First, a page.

Dr. John Snow. Photo courtesy of RSabbatini
By LT COL STEPHEN FREEDMAN, 89 AW Flight Safety Officer
Ask yourself: What would John Snow do? Are you thinking of befriending the Free Folk, riding dragons, and uniting the North? Well, not that Jon Snow, King of the North. I am talking about Dr. John Snow, a 19th-century English doctor who is credited with proving that cholera, a deadly infection that attacks the small intestine, actually spreads through contaminated water and not by “bad air” as was generally believed at the time (germ theory was not yet discovered). He is often described as the father of epidemiology and pioneered the use of what we would now call a “heat map.”
How does an 1854 outbreak of cholera in London and a well pump handle relate to safety in 2019?
Let me try to paint the picture. For a decade prior to the outbreak, the London government started the unprecedented process of publicly releasing all the mortality reports in the city, which included age, gender, where they lived, and cause of death. Although unprecedented, the government hoped that publicly releasing data would help to identify a pattern. Dr. Snow, along with the help of Reverend Henry Whitehead, mapped all the cholera cases in London. Rev. Whitehead interviewed many of the families and victims to get further information beyond what the data showed. Dr. Snow was not a very social person, so the interviews from the socially connected Rev. Whitehead proved invaluable to fill the gaps left in the data. This multi-disciplinary effort of combining social science, interviewing, and data analysis was also a novel approach in the mid-19th-century.
After plotting all the illnesses and deaths on a map, Dr. Snow made two conclusions: first, the rate of mortality was higher near the Broad Street well pump, and, second, between the companies that supplied the water, one had a significantly higher mortality rate than the other. Dr. Snow used this pattern recognition to isolate the outbreak to a water pump on Broad Street, which astonishingly, was associated with a 10 percent mortality of the residents who lived near the water pump.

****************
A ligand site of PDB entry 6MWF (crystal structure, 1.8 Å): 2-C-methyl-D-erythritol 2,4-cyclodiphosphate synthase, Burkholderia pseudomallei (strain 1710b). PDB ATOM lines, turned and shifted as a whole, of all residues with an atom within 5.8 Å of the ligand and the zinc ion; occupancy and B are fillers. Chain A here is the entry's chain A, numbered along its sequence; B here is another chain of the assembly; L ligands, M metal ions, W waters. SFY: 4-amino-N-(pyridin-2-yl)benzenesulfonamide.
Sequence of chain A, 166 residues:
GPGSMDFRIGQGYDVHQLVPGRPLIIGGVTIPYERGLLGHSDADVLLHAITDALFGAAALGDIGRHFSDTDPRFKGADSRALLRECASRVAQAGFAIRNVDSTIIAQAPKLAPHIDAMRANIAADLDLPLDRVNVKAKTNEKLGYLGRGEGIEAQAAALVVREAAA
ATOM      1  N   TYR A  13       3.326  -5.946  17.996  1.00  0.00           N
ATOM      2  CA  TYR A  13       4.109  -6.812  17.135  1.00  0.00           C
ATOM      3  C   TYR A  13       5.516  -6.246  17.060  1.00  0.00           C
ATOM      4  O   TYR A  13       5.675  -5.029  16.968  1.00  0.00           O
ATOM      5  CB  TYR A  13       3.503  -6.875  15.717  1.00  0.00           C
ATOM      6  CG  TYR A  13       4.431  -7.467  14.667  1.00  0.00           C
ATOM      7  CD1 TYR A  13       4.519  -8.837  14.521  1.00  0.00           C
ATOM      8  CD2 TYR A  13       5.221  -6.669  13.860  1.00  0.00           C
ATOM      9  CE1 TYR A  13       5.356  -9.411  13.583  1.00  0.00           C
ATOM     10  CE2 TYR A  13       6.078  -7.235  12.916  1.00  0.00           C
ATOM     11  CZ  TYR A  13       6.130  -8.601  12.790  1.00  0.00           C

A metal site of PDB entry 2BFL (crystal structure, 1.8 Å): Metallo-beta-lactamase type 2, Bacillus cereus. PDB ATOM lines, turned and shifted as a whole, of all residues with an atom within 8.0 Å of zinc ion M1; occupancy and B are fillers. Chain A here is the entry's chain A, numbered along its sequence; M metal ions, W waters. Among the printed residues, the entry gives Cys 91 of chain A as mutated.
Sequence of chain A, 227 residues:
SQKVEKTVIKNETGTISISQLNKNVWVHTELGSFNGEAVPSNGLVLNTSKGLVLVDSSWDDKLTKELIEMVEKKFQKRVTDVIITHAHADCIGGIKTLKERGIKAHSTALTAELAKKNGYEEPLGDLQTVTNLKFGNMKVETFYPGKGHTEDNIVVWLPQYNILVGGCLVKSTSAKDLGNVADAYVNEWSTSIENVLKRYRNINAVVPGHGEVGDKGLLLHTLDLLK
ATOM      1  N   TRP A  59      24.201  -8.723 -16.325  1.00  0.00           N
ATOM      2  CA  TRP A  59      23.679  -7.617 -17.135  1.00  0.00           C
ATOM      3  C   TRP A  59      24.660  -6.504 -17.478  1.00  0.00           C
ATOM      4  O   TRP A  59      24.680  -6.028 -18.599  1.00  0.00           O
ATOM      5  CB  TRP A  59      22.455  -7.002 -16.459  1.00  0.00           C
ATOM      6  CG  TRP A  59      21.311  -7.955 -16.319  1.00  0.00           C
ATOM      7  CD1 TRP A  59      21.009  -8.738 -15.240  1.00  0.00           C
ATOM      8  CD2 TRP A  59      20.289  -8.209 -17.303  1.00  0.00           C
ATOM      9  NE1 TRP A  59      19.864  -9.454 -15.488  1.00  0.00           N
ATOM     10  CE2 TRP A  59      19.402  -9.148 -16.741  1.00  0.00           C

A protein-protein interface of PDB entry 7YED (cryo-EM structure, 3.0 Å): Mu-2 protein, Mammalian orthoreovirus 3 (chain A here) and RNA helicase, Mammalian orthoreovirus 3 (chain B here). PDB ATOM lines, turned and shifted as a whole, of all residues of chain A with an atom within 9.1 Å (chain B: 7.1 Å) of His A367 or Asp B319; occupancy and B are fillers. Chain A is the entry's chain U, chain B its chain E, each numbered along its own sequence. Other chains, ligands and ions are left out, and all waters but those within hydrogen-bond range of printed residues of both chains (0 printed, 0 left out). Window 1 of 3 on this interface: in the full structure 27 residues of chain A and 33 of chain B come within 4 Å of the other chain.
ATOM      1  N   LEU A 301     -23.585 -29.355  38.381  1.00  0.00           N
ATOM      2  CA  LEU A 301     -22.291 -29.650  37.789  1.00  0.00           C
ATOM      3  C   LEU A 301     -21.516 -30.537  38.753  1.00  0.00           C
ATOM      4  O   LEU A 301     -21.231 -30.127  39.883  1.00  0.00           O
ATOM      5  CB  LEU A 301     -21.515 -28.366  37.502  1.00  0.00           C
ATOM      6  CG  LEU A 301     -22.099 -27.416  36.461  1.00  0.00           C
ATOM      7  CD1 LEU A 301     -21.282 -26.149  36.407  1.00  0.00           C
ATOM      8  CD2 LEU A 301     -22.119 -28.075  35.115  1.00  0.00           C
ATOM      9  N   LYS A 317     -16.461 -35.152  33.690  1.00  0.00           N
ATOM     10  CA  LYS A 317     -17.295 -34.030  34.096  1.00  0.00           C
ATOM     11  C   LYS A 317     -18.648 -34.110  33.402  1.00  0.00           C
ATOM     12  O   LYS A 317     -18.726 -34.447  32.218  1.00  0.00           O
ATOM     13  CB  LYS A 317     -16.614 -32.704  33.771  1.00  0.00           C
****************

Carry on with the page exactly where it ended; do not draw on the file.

Dr. Snow’s map assigned a dot for each death, and the cluster was focused around the Broad Street well pump. Based on interviews, Dr. Snow and Rev. Whitehead also found deaths in houses farther away from the Broad Street well were related, because some of the families preferred to drink that well water or the children went to school near the well.
Dr. Snow took his findings to local officials and convinced them to take the handle off the pump, making it impossible to draw water from it. Shortly after removing the well handle, the outbreak came to an end.
Researchers later discovered that the public well from which the pump drew water was dug only a few feet from a cesspit. The cloth diaper of a baby, who had contracted cholera from another source, had been washed into this cesspit and was the point source of the outbreak.
I view safety somewhat like the epidemiological science—one where we must use pattern recognition and data along with a healthy dose of intuition to target our proactive safety efforts. Epidemiology is the cornerstone of public health, shaping policy decisions and evidence-based practices by identifying risk factors for disease and targets for preventive healthcare. That sounds a lot like our Safety Management System (SMS) pillars: “Policy and leadership, risk management, assurance, and promotion and education.”